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Suberoylanilide hydroxamic acid (SAHA, vorinostat, Zolinza®) is the lead compound of a new class of histone deacetylase (HDAC) inhibitors used as anticancer drugs, which have been shown to affect multiple proteins associated with gene expression, cell proliferation and migration. Studies have also demonstrated the essential role of the hydroxamate moiety of SAHA in HDAC inhibition. The ability of SAHA and its structural analog Trichostatin A (TSA) in generating NO upon oxidation was tested directly by spin trapping of NO using Electron Paramagnetic Resonance (EPR) spectroscopy and also indirectly via the determination of nitrite using the Griess assay. H2O2/metmyoglobin was used to oxidize SAHA and TSA. These studies demonstrate for the first time, the release of NO from SAHA and its structural analog TSA. We tested the protective effects of SAHA, TSA and valproic acid (VPA) in mammalian Chinese hamster V79 cells exposed to a bolus H2O2 for 1 hour and monitoring the clonogenic cell survival. Both SAHA and TSA afforded significant cytoprotection when co-incubated with H2O2 whereas VPA was ineffective. These studies provide evidence for the release of NO by hydroxamate containing HDAC inhibitors and their antioxidant effects. Such roles may be an added advantage of this class of HDAC agents which are used for epigenetic therapies in cancer.
Suberoylanilide hydroxamic acid (SAHA, Figure 1) is an orally active, inhibitor of histone deacetylase (HDAC), which has been shown to cause cell growth arrest and death [1, 2]. The drug is already approved for therapy in patients with primary cutaneous T-cell lymphoma  and is currently in multiple clinical studies in patients with hematologic and solid tumor malignancies . While the biological effects of SAHA are associated with inhibition of class I and II zinc containing HDAC, the exact mechanisms of its anticancer effects are still being refined. SAHA has been shown to affect the acetylation of multiple targets, which alters the transcription of genes and the function of proteins that are regulators of proliferation, migration and death of transformed cells . The hydroxamate drug pharmacophoric structure (Fig. 1), which features a cap substructure linked by a hydrocarbon chain to a hydroxamic acid moiety  is similar to that of the naturally occurring antifungal antibiotic trichostatin A (TSA, Figure 1) . X-ray crystallographic studies of a complex of SAHA with a histone deacetylase-like protein showed the mode of binding of the compound in the catalytic domain of the enzyme. While the phenyl group is on the hydrophobic surface of the enzyme, the polymethylene chain extends down a relatively narrow channel to get to the zinc atom at the catalytic site. The hydroxamic acid coordinates the zinc ion through its CO and OH groups resulting in a penta-coordinate Zn2+. Three additional hydrogen bonds exist between the CO, the NH and the OH groups [8, 9]. Thus, the presence of the hydroxamate moiety and this interaction seems to be a prerequisite for optimal HDAC inhibitory activity of SAHA and of other hydroxamate based HDAC inhibitors.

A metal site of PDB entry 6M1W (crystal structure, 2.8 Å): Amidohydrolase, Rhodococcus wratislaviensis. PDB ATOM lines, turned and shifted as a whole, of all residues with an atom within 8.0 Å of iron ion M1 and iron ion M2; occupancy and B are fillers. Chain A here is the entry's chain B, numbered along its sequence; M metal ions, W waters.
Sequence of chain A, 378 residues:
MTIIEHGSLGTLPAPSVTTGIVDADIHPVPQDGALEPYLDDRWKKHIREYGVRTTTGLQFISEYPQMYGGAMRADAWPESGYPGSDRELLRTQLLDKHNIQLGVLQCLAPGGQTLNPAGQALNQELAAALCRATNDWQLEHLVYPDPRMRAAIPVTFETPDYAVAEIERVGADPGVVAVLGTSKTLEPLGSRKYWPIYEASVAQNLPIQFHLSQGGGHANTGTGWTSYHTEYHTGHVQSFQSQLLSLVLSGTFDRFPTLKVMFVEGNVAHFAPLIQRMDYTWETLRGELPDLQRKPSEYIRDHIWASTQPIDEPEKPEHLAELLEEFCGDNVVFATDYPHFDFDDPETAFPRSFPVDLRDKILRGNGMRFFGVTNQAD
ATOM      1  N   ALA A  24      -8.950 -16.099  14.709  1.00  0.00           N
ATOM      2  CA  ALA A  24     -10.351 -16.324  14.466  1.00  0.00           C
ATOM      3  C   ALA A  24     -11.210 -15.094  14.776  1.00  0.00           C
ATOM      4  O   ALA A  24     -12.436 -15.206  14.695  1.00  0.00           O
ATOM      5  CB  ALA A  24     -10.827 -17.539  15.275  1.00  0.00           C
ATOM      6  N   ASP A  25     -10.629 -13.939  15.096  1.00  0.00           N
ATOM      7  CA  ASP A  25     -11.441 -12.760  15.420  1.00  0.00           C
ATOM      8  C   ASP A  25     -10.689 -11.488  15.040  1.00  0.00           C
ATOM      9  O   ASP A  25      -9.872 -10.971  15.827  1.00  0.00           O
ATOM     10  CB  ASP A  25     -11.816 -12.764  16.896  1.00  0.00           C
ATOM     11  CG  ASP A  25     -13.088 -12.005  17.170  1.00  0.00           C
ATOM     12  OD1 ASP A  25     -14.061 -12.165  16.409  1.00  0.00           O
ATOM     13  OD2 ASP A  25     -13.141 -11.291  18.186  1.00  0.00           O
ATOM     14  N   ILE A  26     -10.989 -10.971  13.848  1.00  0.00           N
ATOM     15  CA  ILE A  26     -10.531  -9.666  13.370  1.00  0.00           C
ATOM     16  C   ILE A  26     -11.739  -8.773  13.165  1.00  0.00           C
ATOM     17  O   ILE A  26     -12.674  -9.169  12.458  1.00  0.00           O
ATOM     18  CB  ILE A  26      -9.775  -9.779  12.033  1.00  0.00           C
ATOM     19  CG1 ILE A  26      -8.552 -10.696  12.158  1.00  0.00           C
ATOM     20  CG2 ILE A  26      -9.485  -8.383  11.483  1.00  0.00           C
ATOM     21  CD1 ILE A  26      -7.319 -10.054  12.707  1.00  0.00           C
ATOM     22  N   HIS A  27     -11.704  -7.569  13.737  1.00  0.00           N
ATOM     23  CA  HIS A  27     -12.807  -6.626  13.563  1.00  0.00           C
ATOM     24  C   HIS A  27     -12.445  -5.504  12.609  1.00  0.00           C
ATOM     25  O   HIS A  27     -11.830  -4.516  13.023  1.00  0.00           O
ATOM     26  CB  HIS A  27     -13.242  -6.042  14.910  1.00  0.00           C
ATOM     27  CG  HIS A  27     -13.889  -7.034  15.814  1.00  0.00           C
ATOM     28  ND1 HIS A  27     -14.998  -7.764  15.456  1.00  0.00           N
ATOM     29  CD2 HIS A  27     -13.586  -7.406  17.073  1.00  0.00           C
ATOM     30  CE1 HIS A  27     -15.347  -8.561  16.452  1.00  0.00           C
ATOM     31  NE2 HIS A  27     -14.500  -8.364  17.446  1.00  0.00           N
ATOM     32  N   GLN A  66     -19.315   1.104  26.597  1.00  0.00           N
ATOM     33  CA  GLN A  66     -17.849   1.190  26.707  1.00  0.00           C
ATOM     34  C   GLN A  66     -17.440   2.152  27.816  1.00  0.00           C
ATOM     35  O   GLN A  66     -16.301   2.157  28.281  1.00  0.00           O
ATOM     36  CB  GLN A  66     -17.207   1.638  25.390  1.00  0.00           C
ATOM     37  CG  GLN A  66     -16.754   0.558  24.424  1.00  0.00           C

Although hydroxamates are employed as therapeutic agents both in cancer and in iron intoxication or overload, it has been suggested that their activity is based not only on their coordination of metals (Zn2+, Fe3+) but also on other factors [10-13]. Previously, hydroxamate containing agents such as hydroxyurea were shown to release nitric oxide upon oxidation [14-17]. Chemical agents which donate NO either spontaneously or enzymatically have shown to afford protection to mammalian cells subjected to oxidative stress. In this study, we show that hydroxamate containing HDAC inhibitors generate NO upon oxidation and also show that these agents provide cytoprotection to mammalian cells subjected to oxidative stress mediated by reactive oxygen species. These attributes of SAHA need to be further evaluated in the context of their use as HDAC inhibitors to identify additional roles which may operate in the treatment of cancer.